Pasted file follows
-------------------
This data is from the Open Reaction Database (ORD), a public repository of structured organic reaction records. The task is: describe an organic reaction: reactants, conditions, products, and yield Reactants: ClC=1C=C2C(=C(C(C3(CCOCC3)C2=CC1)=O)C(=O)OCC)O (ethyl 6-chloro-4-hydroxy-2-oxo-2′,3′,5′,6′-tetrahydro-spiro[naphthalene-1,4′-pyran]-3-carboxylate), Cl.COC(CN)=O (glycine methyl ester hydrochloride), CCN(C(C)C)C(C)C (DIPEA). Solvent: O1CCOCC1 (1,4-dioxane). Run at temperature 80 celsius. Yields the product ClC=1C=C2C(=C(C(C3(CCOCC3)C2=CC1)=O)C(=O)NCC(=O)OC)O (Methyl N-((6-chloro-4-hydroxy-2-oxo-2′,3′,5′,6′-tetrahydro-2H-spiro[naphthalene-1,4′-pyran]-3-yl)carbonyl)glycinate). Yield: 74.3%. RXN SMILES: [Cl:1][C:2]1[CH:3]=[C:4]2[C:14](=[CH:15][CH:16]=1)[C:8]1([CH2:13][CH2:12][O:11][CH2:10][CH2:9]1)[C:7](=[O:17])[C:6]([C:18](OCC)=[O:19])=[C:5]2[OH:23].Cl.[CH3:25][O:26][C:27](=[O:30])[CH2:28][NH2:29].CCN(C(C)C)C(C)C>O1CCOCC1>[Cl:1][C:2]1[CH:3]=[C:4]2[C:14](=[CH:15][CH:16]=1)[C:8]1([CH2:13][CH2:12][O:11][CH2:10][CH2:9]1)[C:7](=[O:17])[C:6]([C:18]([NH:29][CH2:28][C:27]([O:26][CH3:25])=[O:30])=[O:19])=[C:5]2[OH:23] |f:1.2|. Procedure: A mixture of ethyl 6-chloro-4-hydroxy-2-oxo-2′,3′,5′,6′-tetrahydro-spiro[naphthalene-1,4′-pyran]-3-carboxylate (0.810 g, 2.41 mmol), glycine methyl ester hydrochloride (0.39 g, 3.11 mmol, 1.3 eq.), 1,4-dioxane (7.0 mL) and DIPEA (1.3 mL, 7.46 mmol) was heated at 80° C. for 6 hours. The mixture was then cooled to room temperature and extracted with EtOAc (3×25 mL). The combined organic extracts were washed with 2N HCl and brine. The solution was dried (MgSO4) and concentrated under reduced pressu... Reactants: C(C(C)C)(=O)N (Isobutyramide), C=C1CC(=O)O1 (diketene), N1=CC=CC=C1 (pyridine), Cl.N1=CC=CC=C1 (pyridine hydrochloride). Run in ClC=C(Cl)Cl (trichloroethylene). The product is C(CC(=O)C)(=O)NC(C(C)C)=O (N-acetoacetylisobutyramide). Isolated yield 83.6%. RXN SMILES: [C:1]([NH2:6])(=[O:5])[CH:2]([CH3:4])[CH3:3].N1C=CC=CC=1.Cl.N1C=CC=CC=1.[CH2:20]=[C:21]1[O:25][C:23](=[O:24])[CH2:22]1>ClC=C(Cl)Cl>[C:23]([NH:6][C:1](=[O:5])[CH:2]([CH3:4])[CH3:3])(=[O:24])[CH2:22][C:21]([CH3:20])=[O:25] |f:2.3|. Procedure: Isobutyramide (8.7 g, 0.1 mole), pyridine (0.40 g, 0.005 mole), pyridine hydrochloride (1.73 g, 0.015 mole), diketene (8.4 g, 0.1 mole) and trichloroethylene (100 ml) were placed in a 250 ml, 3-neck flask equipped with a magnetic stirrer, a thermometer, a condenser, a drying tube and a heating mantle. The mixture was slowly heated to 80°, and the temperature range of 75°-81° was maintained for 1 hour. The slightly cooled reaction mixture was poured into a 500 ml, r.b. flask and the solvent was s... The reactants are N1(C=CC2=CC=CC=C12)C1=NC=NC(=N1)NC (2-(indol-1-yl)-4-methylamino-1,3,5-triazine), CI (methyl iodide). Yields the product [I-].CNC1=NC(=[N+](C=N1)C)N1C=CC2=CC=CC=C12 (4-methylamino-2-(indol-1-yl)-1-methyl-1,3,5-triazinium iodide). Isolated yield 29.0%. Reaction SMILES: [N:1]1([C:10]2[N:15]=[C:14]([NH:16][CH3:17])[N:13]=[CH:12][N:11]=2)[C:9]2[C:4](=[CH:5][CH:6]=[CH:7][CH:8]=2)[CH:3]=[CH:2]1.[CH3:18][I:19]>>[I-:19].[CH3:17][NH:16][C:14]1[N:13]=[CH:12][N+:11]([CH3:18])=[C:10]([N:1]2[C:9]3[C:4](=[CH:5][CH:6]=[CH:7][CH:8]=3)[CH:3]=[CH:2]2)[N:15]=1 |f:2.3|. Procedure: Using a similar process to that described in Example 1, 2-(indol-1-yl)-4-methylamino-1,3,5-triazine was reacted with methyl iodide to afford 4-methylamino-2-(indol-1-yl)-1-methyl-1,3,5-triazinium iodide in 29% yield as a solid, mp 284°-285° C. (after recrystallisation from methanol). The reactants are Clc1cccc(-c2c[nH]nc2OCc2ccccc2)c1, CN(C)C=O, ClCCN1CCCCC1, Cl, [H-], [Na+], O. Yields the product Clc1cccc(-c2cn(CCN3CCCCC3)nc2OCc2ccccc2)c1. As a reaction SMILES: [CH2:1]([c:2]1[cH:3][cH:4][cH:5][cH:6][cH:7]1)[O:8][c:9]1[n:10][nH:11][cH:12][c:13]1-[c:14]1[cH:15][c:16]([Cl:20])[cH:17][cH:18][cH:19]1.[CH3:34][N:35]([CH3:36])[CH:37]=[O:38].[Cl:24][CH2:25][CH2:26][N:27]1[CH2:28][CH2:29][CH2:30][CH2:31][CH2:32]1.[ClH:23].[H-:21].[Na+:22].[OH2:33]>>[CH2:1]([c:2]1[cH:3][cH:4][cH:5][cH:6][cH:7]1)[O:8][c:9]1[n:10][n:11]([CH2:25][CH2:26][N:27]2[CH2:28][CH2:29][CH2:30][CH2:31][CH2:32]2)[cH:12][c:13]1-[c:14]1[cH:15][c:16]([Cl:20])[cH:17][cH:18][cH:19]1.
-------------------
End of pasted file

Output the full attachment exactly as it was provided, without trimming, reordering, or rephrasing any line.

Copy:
This data is from the Open Reaction Database (ORD), a public repository of structured organic reaction records. The task is: describe an organic reaction: reactants, conditions, products, and yield Reactants: ClC=1C=C2C(=C(C(C3(CCOCC3)C2=CC1)=O)C(=O)OCC)O (ethyl 6-chloro-4-hydroxy-2-oxo-2′,3′,5′,6′-tetrahydro-spiro[naphthalene-1,4′-pyran]-3-carboxylate), Cl.COC(CN)=O (glycine methyl ester hydrochloride), CCN(C(C)C)C(C)C (DIPEA). Solvent: O1CCOCC1 (1,4-dioxane). Run at temperature 80 celsius. Yields the product ClC=1C=C2C(=C(C(C3(CCOCC3)C2=CC1)=O)C(=O)NCC(=O)OC)O (Methyl N-((6-chloro-4-hydroxy-2-oxo-2′,3′,5′,6′-tetrahydro-2H-spiro[naphthalene-1,4′-pyran]-3-yl)carbonyl)glycinate). Yield: 74.3%. RXN SMILES: [Cl:1][C:2]1[CH:3]=[C:4]2[C:14](=[CH:15][CH:16]=1)[C:8]1([CH2:13][CH2:12][O:11][CH2:10][CH2:9]1)[C:7](=[O:17])[C:6]([C:18](OCC)=[O:19])=[C:5]2[OH:23].Cl.[CH3:25][O:26][C:27](=[O:30])[CH2:28][NH2:29].CCN(C(C)C)C(C)C>O1CCOCC1>[Cl:1][C:2]1[CH:3]=[C:4]2[C:14](=[CH:15][CH:16]=1)[C:8]1([CH2:13][CH2:12][O:11][CH2:10][CH2:9]1)[C:7](=[O:17])[C:6]([C:18]([NH:29][CH2:28][C:27]([O:26][CH3:25])=[O:30])=[O:19])=[C:5]2[OH:23] |f:1.2|. Procedure: A mixture of ethyl 6-chloro-4-hydroxy-2-oxo-2′,3′,5′,6′-tetrahydro-spiro[naphthalene-1,4′-pyran]-3-carboxylate (0.810 g, 2.41 mmol), glycine methyl ester hydrochloride (0.39 g, 3.11 mmol, 1.3 eq.), 1,4-dioxane (7.0 mL) and DIPEA (1.3 mL, 7.46 mmol) was heated at 80° C. for 6 hours. The mixture was then cooled to room temperature and extracted with EtOAc (3×25 mL). The combined organic extracts were washed with 2N HCl and brine. The solution was dried (MgSO4) and concentrated under reduced pressu... Reactants: C(C(C)C)(=O)N (Isobutyramide), C=C1CC(=O)O1 (diketene), N1=CC=CC=C1 (pyridine), Cl.N1=CC=CC=C1 (pyridine hydrochloride). Run in ClC=C(Cl)Cl (trichloroethylene). The product is C(CC(=O)C)(=O)NC(C(C)C)=O (N-acetoacetylisobutyramide). Isolated yield 83.6%. RXN SMILES: [C:1]([NH2:6])(=[O:5])[CH:2]([CH3:4])[CH3:3].N1C=CC=CC=1.Cl.N1C=CC=CC=1.[CH2:20]=[C:21]1[O:25][C:23](=[O:24])[CH2:22]1>ClC=C(Cl)Cl>[C:23]([NH:6][C:1](=[O:5])[CH:2]([CH3:4])[CH3:3])(=[O:24])[CH2:22][C:21]([CH3:20])=[O:25] |f:2.3|. Procedure: Isobutyramide (8.7 g, 0.1 mole), pyridine (0.40 g, 0.005 mole), pyridine hydrochloride (1.73 g, 0.015 mole), diketene (8.4 g, 0.1 mole) and trichloroethylene (100 ml) were placed in a 250 ml, 3-neck flask equipped with a magnetic stirrer, a thermometer, a condenser, a drying tube and a heating mantle. The mixture was slowly heated to 80°, and the temperature range of 75°-81° was maintained for 1 hour. The slightly cooled reaction mixture was poured into a 500 ml, r.b. flask and the solvent was s... The reactants are N1(C=CC2=CC=CC=C12)C1=NC=NC(=N1)NC (2-(indol-1-yl)-4-methylamino-1,3,5-triazine), CI (methyl iodide). Yields the product [I-].CNC1=NC(=[N+](C=N1)C)N1C=CC2=CC=CC=C12 (4-methylamino-2-(indol-1-yl)-1-methyl-1,3,5-triazinium iodide). Isolated yield 29.0%. Reaction SMILES: [N:1]1([C:10]2[N:15]=[C:14]([NH:16][CH3:17])[N:13]=[CH:12][N:11]=2)[C:9]2[C:4](=[CH:5][CH:6]=[CH:7][CH:8]=2)[CH:3]=[CH:2]1.[CH3:18][I:19]>>[I-:19].[CH3:17][NH:16][C:14]1[N:13]=[CH:12][N+:11]([CH3:18])=[C:10]([N:1]2[C:9]3[C:4](=[CH:5][CH:6]=[CH:7][CH:8]=3)[CH:3]=[CH:2]2)[N:15]=1 |f:2.3|. Procedure: Using a similar process to that described in Example 1, 2-(indol-1-yl)-4-methylamino-1,3,5-triazine was reacted with methyl iodide to afford 4-methylamino-2-(indol-1-yl)-1-methyl-1,3,5-triazinium iodide in 29% yield as a solid, mp 284°-285° C. (after recrystallisation from methanol). The reactants are Clc1cccc(-c2c[nH]nc2OCc2ccccc2)c1, CN(C)C=O, ClCCN1CCCCC1, Cl, [H-], [Na+], O. Yields the product Clc1cccc(-c2cn(CCN3CCCCC3)nc2OCc2ccccc2)c1. As a reaction SMILES: [CH2:1]([c:2]1[cH:3][cH:4][cH:5][cH:6][cH:7]1)[O:8][c:9]1[n:10][nH:11][cH:12][c:13]1-[c:14]1[cH:15][c:16]([Cl:20])[cH:17][cH:18][cH:19]1.[CH3:34][N:35]([CH3:36])[CH:37]=[O:38].[Cl:24][CH2:25][CH2:26][N:27]1[CH2:28][CH2:29][CH2:30][CH2:31][CH2:32]1.[ClH:23].[H-:21].[Na+:22].[OH2:33]>>[CH2:1]([c:2]1[cH:3][cH:4][cH:5][cH:6][cH:7]1)[O:8][c:9]1[n:10][n:11]([CH2:25][CH2:26][N:27]2[CH2:28][CH2:29][CH2:30][CH2:31][CH2:32]2)[cH:12][c:13]1-[c:14]1[cH:15][c:16]([Cl:20])[cH:17][cH:18][cH:19]1.